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Parents Of Young Boy Who Lost Testicles During Surgery Loses $1.5M Lawsuit Against Hospital

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File photo of a courtroom. (credit: Joe Raedle/Getty Images)

File photo of a courtroom. (credit: Joe Raedle/Getty Images)

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PORTLAND, Ore. (CBS Seattle/AP) — The parents of a young boy lost a $1.5 million lawsuit against Oregon Health & Science University over a surgery that rendered the child’s testicles useless.

Surgeons had performed work on the boy, then 11 months old, in 2009 in order to move his undescended testicles. The parents contend the move was supposed to occur over the span of two surgeries, but doctors attempted to move the testicles all at once. OHSU attorney Nikola Jones says the parents gave the surgeon unrestricted consent to use the surgeon’s best judgment.

“There are inherent risks of surgery … despite a surgeon’s best efforts,” Jones said.

Jurors ruled with the hospital, saying that doctors didn’t lack the necessary permission to perform the surgery, The Oregonian reports.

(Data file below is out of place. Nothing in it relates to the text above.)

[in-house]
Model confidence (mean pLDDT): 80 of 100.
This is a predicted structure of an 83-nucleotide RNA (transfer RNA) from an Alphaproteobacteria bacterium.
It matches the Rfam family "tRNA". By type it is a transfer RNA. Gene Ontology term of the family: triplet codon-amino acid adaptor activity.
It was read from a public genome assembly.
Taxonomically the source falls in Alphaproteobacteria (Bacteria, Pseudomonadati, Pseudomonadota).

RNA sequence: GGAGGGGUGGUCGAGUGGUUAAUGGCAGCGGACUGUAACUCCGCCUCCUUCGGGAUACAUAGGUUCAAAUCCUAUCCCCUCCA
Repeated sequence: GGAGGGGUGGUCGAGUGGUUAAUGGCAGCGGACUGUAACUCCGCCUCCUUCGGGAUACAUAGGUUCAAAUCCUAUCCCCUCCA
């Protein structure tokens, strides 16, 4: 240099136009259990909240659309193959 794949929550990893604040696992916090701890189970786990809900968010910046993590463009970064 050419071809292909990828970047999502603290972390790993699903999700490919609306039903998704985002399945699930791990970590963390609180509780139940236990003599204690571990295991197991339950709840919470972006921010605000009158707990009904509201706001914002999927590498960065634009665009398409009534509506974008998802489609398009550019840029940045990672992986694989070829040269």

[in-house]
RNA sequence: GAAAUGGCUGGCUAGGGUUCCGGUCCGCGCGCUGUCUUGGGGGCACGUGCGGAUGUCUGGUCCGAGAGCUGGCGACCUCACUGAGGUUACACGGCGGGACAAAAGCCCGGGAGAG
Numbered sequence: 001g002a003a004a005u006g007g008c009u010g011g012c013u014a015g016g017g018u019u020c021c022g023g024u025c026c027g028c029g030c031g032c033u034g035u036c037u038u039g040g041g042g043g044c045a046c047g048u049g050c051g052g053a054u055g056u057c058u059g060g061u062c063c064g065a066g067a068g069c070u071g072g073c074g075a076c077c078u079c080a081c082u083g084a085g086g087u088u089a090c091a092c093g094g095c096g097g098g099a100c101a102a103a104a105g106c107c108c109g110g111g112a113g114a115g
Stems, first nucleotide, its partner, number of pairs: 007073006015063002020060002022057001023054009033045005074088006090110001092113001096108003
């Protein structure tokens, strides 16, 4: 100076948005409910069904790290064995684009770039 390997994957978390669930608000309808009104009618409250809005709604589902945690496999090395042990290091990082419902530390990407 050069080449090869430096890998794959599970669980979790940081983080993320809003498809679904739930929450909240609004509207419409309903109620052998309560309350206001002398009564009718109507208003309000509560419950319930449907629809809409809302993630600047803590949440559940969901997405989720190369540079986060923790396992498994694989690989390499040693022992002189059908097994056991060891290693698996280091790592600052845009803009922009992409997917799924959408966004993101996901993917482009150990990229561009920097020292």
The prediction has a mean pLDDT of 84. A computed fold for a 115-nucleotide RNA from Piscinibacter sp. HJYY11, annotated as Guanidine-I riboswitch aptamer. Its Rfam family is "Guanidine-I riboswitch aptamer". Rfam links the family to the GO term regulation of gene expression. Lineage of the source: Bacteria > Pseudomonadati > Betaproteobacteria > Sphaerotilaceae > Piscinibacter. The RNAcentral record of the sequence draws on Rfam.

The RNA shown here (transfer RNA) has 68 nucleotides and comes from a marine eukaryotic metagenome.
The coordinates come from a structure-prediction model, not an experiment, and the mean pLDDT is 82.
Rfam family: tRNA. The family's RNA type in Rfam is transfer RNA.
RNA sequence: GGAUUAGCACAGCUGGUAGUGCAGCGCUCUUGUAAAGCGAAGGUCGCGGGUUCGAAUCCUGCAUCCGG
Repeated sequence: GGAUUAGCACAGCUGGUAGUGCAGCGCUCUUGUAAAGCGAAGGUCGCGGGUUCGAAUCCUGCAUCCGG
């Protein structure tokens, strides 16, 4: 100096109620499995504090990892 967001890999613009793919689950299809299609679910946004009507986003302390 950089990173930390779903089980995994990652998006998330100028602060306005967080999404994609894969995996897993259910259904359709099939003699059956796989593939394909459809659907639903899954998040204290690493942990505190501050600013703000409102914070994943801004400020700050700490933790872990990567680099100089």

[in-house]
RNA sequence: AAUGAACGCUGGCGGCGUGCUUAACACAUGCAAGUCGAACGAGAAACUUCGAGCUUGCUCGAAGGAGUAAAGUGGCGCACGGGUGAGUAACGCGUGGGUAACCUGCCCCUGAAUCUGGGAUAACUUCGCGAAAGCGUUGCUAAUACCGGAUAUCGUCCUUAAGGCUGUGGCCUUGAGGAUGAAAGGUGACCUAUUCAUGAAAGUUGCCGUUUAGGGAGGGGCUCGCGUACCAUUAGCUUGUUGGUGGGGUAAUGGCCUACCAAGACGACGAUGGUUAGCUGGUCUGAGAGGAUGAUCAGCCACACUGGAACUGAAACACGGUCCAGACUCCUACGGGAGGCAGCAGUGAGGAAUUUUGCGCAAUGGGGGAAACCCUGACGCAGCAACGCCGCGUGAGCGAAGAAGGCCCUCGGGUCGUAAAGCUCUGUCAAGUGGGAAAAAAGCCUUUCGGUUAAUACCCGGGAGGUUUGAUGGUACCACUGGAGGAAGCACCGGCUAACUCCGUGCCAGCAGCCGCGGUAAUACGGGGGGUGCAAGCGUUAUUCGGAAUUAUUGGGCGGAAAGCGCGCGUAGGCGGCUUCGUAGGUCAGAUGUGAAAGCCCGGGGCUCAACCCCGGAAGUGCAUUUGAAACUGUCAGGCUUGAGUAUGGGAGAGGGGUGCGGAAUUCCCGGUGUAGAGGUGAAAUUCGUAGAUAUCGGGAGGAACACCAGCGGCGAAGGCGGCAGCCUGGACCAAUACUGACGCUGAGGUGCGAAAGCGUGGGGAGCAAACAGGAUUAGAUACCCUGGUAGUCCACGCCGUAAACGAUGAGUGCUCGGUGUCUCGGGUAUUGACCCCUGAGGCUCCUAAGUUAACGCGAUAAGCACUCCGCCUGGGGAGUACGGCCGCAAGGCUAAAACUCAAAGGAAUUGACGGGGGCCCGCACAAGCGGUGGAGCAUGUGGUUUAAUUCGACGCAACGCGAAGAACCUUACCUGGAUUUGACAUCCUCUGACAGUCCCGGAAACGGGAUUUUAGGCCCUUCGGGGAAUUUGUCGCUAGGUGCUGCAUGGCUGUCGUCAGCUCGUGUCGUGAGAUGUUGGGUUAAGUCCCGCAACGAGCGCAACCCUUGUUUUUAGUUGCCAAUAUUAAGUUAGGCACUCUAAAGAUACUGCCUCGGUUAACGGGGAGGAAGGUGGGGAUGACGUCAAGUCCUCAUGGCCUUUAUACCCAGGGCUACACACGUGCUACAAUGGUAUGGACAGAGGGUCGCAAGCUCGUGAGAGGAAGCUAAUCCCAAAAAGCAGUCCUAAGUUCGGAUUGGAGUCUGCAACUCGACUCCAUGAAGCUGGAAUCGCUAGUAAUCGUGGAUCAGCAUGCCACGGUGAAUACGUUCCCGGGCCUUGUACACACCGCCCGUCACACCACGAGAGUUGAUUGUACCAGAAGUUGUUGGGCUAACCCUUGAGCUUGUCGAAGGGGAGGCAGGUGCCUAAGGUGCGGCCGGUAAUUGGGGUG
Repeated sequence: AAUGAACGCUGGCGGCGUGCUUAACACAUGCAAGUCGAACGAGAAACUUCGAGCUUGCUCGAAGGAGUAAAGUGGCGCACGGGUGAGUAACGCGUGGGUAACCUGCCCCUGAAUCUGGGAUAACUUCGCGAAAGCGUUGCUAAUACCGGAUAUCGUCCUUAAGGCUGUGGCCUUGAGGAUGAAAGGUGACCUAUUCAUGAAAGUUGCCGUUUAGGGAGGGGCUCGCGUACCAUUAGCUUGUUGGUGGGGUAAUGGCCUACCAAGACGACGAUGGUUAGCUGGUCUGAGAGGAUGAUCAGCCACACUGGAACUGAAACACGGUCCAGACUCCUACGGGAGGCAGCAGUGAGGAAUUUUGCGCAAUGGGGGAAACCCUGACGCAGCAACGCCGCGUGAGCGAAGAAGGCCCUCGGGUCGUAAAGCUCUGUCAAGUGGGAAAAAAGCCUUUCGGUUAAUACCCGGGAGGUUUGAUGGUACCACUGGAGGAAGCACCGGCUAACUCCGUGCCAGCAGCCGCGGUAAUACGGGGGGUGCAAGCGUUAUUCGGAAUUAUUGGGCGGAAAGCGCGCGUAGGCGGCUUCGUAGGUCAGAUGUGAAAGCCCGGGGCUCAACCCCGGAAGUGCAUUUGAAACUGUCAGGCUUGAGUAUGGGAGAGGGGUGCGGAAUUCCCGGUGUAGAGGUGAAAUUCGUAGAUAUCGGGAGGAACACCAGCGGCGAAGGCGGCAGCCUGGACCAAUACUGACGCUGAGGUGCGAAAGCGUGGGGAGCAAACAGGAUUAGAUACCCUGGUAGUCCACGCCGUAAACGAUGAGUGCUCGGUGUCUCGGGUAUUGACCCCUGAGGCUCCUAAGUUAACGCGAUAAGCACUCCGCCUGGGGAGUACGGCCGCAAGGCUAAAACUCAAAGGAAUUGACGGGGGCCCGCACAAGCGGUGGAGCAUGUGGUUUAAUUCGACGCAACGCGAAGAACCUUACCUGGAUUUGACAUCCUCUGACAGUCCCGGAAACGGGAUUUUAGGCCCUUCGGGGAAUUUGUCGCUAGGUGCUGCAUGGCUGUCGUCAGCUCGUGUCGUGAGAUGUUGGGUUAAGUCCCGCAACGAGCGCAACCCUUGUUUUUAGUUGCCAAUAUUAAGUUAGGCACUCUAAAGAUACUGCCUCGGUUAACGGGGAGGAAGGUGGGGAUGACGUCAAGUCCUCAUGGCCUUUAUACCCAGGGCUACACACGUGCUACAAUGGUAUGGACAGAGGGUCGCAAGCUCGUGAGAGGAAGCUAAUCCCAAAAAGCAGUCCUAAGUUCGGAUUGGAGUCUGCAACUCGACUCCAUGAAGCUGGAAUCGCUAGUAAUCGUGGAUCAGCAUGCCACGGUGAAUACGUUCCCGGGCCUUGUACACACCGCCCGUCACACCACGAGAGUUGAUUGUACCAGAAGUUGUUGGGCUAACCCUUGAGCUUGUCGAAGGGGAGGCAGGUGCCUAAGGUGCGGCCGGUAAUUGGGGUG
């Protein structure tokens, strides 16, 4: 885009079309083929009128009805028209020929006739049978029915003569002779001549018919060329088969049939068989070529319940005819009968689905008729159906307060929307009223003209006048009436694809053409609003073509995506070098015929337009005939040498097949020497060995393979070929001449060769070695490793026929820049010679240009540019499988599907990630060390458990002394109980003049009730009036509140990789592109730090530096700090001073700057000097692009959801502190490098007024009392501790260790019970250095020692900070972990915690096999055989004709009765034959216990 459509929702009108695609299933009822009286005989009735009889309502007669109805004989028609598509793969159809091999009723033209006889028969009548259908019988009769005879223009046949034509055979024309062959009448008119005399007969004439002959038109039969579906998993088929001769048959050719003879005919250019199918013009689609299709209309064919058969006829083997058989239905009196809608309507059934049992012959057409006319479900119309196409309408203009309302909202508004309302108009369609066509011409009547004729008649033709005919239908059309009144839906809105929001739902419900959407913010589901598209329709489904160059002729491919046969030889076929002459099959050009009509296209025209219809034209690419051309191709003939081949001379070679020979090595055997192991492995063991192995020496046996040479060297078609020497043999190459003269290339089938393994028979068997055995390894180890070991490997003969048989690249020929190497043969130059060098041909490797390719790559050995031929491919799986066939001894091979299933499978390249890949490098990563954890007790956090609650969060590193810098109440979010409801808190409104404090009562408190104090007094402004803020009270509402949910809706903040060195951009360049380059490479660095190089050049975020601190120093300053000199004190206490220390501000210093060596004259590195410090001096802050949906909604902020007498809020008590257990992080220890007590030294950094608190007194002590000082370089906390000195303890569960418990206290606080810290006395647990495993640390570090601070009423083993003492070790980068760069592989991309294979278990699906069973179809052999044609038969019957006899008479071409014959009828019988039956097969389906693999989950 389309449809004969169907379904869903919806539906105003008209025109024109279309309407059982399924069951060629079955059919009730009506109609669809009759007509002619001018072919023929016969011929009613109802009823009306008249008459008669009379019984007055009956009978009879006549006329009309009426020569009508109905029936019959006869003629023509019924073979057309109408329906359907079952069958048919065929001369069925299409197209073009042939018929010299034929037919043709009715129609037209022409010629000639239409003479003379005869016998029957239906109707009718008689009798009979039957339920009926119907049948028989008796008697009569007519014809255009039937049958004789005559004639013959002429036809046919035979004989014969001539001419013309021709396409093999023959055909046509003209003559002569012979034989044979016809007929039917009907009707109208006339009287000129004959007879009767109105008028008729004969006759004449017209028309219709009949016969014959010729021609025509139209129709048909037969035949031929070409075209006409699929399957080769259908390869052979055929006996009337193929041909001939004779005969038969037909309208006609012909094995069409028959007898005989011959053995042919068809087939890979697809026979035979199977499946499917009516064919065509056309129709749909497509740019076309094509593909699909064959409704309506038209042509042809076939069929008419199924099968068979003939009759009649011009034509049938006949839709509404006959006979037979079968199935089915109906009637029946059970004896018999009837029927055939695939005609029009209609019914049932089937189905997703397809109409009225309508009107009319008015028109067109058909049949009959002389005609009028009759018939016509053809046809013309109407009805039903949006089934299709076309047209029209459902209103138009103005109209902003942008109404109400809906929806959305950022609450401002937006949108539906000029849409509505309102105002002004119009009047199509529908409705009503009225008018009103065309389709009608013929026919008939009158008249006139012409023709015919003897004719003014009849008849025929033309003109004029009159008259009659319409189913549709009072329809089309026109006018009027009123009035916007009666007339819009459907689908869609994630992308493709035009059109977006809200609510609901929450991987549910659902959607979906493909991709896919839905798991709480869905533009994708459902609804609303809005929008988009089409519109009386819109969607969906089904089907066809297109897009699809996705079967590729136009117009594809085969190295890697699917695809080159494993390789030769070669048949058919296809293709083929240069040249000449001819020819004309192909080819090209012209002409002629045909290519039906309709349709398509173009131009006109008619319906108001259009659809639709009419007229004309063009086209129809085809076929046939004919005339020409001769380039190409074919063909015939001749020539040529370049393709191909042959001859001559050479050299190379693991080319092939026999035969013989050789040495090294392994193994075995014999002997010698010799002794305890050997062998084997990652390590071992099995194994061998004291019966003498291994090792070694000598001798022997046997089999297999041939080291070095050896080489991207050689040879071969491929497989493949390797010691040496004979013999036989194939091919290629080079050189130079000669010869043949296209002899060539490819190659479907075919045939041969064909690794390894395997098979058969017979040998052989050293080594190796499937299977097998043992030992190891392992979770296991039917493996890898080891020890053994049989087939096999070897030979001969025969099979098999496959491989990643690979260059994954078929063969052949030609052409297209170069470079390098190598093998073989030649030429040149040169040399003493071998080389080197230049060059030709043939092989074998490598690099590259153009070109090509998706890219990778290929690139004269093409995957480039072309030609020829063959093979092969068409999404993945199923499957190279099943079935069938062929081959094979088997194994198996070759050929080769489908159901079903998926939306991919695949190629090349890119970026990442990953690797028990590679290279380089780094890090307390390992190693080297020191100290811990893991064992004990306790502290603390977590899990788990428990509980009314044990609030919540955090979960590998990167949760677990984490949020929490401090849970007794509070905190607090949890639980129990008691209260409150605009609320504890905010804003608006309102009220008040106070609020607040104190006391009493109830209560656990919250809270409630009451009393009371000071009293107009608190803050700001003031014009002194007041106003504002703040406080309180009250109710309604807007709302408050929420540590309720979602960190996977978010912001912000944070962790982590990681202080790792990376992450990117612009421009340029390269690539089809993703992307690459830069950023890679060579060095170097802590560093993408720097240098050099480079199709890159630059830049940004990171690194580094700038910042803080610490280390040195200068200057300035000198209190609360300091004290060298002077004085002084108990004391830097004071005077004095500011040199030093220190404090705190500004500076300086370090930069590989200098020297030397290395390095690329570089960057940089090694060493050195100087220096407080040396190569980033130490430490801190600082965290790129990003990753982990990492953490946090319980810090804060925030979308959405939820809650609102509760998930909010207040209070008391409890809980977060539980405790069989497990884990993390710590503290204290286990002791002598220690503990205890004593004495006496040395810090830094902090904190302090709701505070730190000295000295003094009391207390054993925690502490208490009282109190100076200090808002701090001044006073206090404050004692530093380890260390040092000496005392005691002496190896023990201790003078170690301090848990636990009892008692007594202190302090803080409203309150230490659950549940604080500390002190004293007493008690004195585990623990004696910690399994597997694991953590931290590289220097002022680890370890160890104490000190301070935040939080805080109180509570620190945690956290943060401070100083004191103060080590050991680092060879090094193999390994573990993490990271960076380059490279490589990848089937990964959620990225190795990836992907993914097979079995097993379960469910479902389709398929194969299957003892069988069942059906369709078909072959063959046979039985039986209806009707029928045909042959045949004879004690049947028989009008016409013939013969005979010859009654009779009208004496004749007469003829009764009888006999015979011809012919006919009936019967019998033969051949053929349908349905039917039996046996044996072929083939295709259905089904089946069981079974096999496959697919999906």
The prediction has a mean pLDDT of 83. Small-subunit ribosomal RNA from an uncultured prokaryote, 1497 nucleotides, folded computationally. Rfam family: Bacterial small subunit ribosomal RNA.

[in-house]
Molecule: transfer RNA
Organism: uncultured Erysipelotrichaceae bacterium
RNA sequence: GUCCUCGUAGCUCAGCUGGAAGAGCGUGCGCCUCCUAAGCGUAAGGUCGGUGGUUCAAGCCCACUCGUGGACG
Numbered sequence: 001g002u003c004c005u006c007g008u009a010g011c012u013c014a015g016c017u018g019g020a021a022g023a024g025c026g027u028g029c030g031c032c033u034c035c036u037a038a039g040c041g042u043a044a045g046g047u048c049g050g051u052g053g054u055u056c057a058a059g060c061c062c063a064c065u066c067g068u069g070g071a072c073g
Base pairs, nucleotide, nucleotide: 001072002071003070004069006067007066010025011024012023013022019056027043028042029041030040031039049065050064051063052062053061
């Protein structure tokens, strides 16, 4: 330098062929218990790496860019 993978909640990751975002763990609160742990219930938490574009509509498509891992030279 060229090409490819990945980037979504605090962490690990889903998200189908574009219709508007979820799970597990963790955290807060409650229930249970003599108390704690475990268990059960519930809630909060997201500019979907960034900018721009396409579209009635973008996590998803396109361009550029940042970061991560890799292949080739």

“They wanted to get it done right,” Richard A. Lane, attorney for the parents, told The Oregonian. “They didn’t want it to be done quick. But OHSU said they knew better. And even now they’re not listening to what the parents wanted for their son.”

While the boy’s life expectancy is normal, he will have to undergo twice-monthly testosterone injections starting at age 11 for the rest of his life to ensure that he develops the secondary sexual characteristics of a man.

Some boys are born with undescended testicles. Often the testicles will descend on their own over time, but some boys need to undergo surgery in order to have the testicles moved.

The boy in the OHSU case was born with Rubinstein-Taybi Syndrome, a rare condition in which boys are more likely to have undescended testicles.

The mother of the boy took the stand Friday and fought back emotion as she described the day of the surgery. She said when doctors came out to tell them the testicles had been lost, there was a little bit of shock.

Lane said the boy suffered “a devastating harm.”

The trial lasted for six days.

(TM and © Copyright 2014 CBS Radio Inc. and its relevant subsidiaries. CBS RADIO and EYE Logo TM and Copyright 2014 CBS Broadcasting Inc. Used under license. All Rights Reserved. This material may not be published, broadcast, rewritten, or redistributed. The Associated Press contributed to this report.)

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